What Causes Ankle Pain When Doing Squats & How to Fix Them
Squats are an important exercise for strengthening the lower body, but it is very important to make sure you do them with correct form.
If done incorrectly, squats can cause ankle pain due to the extra strain placed on your ankles and surrounding muscles. This happens when your feet are too far apart or too close together when doing a squat; if you don’t keep your knees in line with your toes during the movement; or if you lean forward too much when performing the squat.
All of these issues put extra stress on your ankles and can lead to ankle pain over time.
Fixing Poor Form
To avoid ankle pain while squatting, make sure that your feet are hip-width apart, that you keep your weight in the heels of your feet rather than pushing off from the toes, and that you keep a straight line from head to toe as much as possible during each repetition.
You should also ensure that all of these elements are combined so that each rep looks exactly like every other one – this will help ensure proper form and prevent any unnecessary strain being placed on vulnerable areas such as the ankles.
Tight muscles can also lead to ankle pain when squatting. This is because tight muscles restrict the movement of the joint, which can cause an imbalance in the body and put more pressure on other parts of your body.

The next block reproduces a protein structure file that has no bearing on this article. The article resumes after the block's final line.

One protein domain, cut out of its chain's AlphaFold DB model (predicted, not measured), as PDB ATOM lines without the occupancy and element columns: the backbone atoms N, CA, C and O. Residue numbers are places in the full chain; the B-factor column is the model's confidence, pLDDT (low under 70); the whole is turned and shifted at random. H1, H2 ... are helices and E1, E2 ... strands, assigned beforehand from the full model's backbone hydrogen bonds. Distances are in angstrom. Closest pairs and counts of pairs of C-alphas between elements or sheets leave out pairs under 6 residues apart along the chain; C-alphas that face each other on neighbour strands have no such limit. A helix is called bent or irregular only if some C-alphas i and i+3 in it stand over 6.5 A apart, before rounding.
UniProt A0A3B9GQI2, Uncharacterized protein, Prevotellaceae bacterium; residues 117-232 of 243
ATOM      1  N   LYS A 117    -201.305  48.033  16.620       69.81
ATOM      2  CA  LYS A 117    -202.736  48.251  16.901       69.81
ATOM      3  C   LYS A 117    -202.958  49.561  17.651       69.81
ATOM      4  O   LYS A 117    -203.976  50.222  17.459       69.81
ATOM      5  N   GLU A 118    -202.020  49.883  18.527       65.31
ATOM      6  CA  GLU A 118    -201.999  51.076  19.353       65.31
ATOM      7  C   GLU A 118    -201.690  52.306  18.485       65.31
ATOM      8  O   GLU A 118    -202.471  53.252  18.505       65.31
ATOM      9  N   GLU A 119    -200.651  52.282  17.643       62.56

When you squat, your ankles bear most of the load from your body weight, so if your leg muscles are too tight, it puts extra strain on them and leads to pain.
Additionally, when a muscle is too tight it can pull on tendons and ligaments that support your joints, leading to further injury.
Fix Tight Muscles
To fix this problem, you should focus on stretching out all of the relevant muscles around your lower body before you attempt any squats.
Specifically, focus on stretching out your calves, hamstrings and quads as these are most likely contributing factors towards any tightness or restriction of movement at your ankles.
Additionally it may be beneficial for you to do exercises that strengthen these areas such as calf raises or squats with resistance bands which will help support and stabilize your joints while performing them properly.